Roman Lyric Poet Horace Dies Summary

  • Last updated on November 11, 2022

By the time of his death, Horace had earned the status of one of the greatest and most distinctive lyric poets in a great age of Roman poetry.

Summary of Event

The death of Quintus Horatius Flaccus, known to posterity as Horace, on November 27, 8 b.c.e., marked the end not only of a great poet’s life but of a major phase of poetry. Of the great Latin poets of the Roman Golden Age of literature, Catullus (c. 84-c. 54 b.c.e.) and Vergil (70-19 b.c.e.) had already died, and Ovid (43 b.c.e.-17 c.e.), a younger man who outlived Horace, proved more often to be a brilliant entertainer than a poet of high seriousness. The accomplishments of these major poets of the first century b.c.e. set standards for European poets over the centuries that followed. Horace Augustus Maecenas, Gaius

Horace was born on December 8, 65 b.c.e., in Venusia, in the Apennine Hills of southern Italy, about 80 miles (130 kilometers) east of modern Naples, but his father, a freedman, moved the family to Rome so that young Quintus might receive a good education. To complete this education, Horace was sent to Athens in 45 b.c.e. The next year he met Marcus Junius Brutus (c. 85-42 b.c.e.), who had fled to Greece after participating in the assassination of Julius Caesar (100-44 b.c.e.). Much later, in his Odes, book 2, poem 7, Horace tells of joining Brutus’s army in its unsuccessful struggle against what they saw as another potential tyranny then being led by Mark Antony (c. 82-32 b.c.e.) and Octavian, who would become the emperor Augustus. In this ode Horace confesses that he ran away from the Battle of Philippi (42 b.c.e.), after which Brutus committed suicide.

Back in Rome, finding that his father’s property had been confiscated, he found employment as a clerk and began writing poetry. This activity brought him into contact with Vergil and through him, around 38, with Vergil’s wealthy patron Gaius Maecenas. At first Horace wrote sermones, a term that might be translated as “learned discussions,” although later he would call them Satires (English translation, 1567). The first few of these poems establish themes that would prove important in his career and poetry to come: reasonableness, moderation, and tolerance. He published these poems in 35 b.c.e., dedicating them to Maecenas, who, two years later, made him a present of a small estate in the Sabine Hills northeast of Rome, which became his favorite dwelling place, much celebrated in his poetry. He completed another collection of satires, including his famous account of the city mouse who encourages a country mouse into town to enjoy the comfort and splendor of urban life, but as a result of the hubbub of the city, the country mouse discovers that he prefers the simplicity and quiet of his modest hole in the woods.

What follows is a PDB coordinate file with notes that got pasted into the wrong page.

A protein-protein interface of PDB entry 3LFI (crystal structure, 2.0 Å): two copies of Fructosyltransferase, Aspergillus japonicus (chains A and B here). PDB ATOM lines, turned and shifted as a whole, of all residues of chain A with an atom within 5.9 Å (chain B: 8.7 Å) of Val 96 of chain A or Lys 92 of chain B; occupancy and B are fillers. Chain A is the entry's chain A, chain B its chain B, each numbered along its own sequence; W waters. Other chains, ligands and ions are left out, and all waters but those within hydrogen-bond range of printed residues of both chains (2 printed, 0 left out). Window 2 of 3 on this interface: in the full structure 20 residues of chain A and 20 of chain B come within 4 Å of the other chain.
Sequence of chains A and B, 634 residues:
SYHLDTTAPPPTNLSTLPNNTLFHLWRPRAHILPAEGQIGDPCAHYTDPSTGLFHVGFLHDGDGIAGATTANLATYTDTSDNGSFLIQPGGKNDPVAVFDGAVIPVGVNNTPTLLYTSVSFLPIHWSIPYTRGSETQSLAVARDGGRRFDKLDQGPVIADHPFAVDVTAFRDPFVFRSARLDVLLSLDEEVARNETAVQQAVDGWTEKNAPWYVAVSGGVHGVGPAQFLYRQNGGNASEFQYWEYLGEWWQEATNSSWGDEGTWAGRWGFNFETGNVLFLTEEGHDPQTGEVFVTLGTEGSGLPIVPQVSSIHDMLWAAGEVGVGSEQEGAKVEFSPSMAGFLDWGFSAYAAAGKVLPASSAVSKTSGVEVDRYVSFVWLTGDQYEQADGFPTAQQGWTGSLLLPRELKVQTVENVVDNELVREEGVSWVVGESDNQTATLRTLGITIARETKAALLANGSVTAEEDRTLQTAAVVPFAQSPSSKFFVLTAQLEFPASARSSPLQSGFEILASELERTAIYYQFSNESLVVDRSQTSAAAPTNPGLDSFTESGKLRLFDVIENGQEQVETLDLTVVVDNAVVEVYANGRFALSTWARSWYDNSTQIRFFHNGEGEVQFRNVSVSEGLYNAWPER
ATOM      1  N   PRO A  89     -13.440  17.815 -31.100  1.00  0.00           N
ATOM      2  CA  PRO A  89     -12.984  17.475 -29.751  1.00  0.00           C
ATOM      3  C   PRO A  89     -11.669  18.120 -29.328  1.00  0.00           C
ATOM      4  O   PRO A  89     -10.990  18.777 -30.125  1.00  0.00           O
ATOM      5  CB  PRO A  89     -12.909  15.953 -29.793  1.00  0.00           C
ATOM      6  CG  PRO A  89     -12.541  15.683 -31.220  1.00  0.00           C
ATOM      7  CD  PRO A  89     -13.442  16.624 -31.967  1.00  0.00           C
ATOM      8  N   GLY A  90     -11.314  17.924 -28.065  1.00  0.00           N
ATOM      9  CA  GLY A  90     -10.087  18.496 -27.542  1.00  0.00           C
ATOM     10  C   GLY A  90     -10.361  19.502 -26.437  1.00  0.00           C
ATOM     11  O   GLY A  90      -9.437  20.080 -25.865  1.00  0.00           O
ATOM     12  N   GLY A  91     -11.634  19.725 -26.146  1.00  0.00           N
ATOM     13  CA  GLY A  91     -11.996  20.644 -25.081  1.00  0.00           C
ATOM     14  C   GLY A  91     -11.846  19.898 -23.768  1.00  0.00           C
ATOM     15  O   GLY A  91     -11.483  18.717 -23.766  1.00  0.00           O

Horace

(Kim Kurnizki)

Around 30 b.c.e., Horace completed his Epodes (English translation, 1638), a collection of various experiments in verse that began to point the way to the poems of his maturity. Around this time, Horace also began to write the Carmina, or Odes (23 and 13 b.c.e.; English translation, 1621), that are his greatest poetic achievement. Like all Roman poetic forms, the ode was a Greek invention. The greatest Greek composer of odes, Pindar (c. 518-c. 438 b.c.e.), wrote elaborate, formal lyrics featuring songs of praise for triumphant athletes in the Olympic Games and other athletic competitions. In common with other Latin poets, Horace found his inspiration in the poetry of Greek poets, particularly Alcaeus and Sappho (c. 630-c. 580 b.c.e.), who wrote about a century before Pindar and are associated with the island of Lesbos. The result was a new and distinctive type of ode.

Horace used several different stanzas, often of four lines, in the Odes, and the poems are relatively short, few extending beyond fifty lines. His favorite subjects are love and friendship, but his love poems are radically different from the emotionally charged ones of Catullus, his great Roman predecessor in the lyric. Whereas Catullus’s love lyrics express a range of emotions generated by a tempestuous relationship with a mistress whom he calls Lesbia, Horace’s address several different women, none of whom can be confidently identified as a current or even former mistress. These poems tend to center on the experience of love as recollected in tranquillity and usually refer to the love affairs of friends in a detached, humorous, and delicately ironical manner.

An example is the famous “Ode,” book 1, poem 5, which is addressed to one Pyrrha, whom a young man (Horace calls him a puer, or boy) is wooing in a rose-strewn grotto. Pyrrha is lovely, blonde, and as treacherous as a stormy sea. The emphasis on her lover’s youth underscores his unawareness of the nature of the experience that awaits him. The speaker, who has been through it all, is addressing Pyrrha herself, gently chiding her rather than warning the young man directly. The lover will obviously have to learn for himself.